DEWAR, Okla. — Parents and students across the country are dealing with the learning challenges of virtual classrooms.
Native American tribes in Oklahoma used coronavirus relief dollars to bridge the digital divide by ensuring native students have access to computers and the internet.
"The problem that we ran across, that we found was people needed a device more than anything. That was probably our biggest challenge to be able to make sure that every kid had access," said Todd Been with Dewar Public Schools.
It's the most significant decision school districts tackled as the world grapples with the coronavirus pandemic.
"Seriously, I have not maybe slept three or four full nights since March," said Been.
Should schools open or go virtual?
"Our first day of professional development, we had six teachers on their very first day of a 14-day quarantine. I basically got the call the night before, and I began to tell my principals, 'how are we going to have school with a fifth of our staff already gone?'" said Been.
Districts, large and small, had to choose and weigh the resources it had for students and faculty.
In Dewar, in Okmulgee County, the school superintendent needed a solution for distance learning. The district didn't have enough school-issued laptops, and some of its 450 students didn't have reliable internet.
"It was going to make my decision much, much more difficult because I was trying to figure out how are we going to make this work? When I got that email. It was like almost immediately--ok, we can do this now," Been said.
An email came from the Muscogee (Creek) Nation, which had CARES act funds from the federal government.
Tribes like Muscogee (Creek) Nation chose to use some of that money to provide grants to enrolled citizens to help them purchase laptops and gain better access to Wi-Fi for virtual learning.
"My thoughts were it's very important because there's a lot of students that will have to be at home utilizing the virtual tools, so I felt like it was a great opportunity for the tribe to step in and to assist those students with the learning tools that they need," said Courtney Josie, Muscogee (Creek) Nation manager employment and training program.
In eastern Oklahoma, several tribes joined the Muscogee (Creek) Nation, including Choctaw and Cherokee, in offering virtual learning grants to its citizens.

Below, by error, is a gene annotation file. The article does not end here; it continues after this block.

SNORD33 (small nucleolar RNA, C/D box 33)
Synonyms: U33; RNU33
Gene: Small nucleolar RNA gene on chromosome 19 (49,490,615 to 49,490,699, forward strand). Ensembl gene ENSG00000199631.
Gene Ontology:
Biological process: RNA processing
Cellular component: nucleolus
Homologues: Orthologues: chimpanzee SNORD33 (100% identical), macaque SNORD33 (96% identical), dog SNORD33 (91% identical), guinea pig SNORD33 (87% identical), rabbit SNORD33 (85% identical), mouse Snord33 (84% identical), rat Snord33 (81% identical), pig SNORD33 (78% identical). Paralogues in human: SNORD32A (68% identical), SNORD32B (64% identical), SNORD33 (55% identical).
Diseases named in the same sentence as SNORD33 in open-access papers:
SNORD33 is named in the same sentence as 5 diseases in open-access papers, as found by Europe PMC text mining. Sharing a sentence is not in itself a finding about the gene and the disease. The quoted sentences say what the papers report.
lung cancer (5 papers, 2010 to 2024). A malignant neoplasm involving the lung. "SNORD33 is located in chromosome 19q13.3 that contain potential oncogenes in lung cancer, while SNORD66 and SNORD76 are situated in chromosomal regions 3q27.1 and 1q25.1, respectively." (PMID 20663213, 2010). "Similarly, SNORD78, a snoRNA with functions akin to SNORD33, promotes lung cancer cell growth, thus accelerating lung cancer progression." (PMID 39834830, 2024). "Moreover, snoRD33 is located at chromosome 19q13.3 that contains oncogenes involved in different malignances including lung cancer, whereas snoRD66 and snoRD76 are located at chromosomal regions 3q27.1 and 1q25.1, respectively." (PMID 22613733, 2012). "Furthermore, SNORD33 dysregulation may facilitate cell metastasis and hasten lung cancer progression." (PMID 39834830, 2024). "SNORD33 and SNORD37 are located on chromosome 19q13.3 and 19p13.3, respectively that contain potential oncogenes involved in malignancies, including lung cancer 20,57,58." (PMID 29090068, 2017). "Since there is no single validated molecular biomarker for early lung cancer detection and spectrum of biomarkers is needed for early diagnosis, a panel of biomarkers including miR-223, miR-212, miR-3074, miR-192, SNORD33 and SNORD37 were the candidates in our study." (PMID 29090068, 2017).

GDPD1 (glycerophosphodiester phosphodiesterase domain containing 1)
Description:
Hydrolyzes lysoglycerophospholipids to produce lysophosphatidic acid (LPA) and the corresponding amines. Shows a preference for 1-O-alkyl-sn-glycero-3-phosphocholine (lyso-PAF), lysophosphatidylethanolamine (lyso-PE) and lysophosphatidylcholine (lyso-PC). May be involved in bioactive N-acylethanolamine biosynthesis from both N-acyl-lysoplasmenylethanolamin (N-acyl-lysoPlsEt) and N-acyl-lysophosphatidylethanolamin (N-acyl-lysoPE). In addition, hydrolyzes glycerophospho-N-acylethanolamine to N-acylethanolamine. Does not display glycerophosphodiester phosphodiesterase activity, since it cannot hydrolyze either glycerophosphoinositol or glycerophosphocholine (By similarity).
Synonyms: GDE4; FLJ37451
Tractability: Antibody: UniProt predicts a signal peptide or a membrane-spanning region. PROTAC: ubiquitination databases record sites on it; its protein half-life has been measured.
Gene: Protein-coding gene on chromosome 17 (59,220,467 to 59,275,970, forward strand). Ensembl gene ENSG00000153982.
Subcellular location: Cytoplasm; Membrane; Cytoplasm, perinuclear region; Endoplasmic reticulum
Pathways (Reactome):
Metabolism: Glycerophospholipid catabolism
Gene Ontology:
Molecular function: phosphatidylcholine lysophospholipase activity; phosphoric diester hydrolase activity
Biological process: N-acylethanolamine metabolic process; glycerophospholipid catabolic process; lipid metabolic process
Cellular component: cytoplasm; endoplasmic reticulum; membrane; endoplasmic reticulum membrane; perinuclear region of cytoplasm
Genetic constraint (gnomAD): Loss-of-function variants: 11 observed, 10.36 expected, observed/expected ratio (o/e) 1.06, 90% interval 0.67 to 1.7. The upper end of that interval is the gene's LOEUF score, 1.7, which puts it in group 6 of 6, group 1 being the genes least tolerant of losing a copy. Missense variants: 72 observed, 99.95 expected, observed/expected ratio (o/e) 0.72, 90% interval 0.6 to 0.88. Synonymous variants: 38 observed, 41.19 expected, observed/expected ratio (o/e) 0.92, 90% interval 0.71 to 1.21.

Dewar Public Schools identified 150 students eligible for the grant.
"It was a good feeling because then I had a laptop I could use. Like my own personal, so I wouldn't have to worry about like if something happened to it," said Brailee England, a junior at Dewar High School.
The superintendent's daughter, Talyn Been, benefitted from the money.
"Honestly like kind of stressful. I was really nervous about not getting to school and then, and then we had to postpone it for so long, and like everything with virtual learning is just very stressful and overwhelming," Brailee said.
Even though Dewar returned to the classroom in October, she can still work remotely when needed.
"It honestly just took one thing off--because I didn't have a computer, so that was one thing I didn't have to worry about was buying that I was actually able to get one that I could use a long time after high school too," she said.
Students are adapting to all of the challenges brought on by the pandemic.
"(It's) pretty hectic actually. I'm not used to it. I was used to coming to school, going to normal classes. Now, I have to wear a mask and stuff. It's just all crazy," said Thomas Brownfield, a junior at Dewar High School.
"It's been good working at your own pace because it's like--there's been times I want to go a little bit faster or slower, so having the ability to work at your own pace has been pretty nice," said Marshall Been, a junior at Dewar High School.
It's not a typical school year by any means, but tribes and school officials are doing what they can to keep kids and teachers safe while learning, no matter where they live.
"At the end of the day, we're all parents, and we all see it at home too that all these kids are actually struggling virtually with the new technology and this big cultural shift that we're facing," said Josie.
"For me, being a Muscogee (Creek) [Nation] citizen, it was one of the best expenditures that I've seen personally go to work face-to-face how it helped a kid," said Todd Been.
How is the CARES act funding working for you? If you're an enrolled member of a native tribe in our area, email us at NativeAmericaRecovery@KJRH.com.
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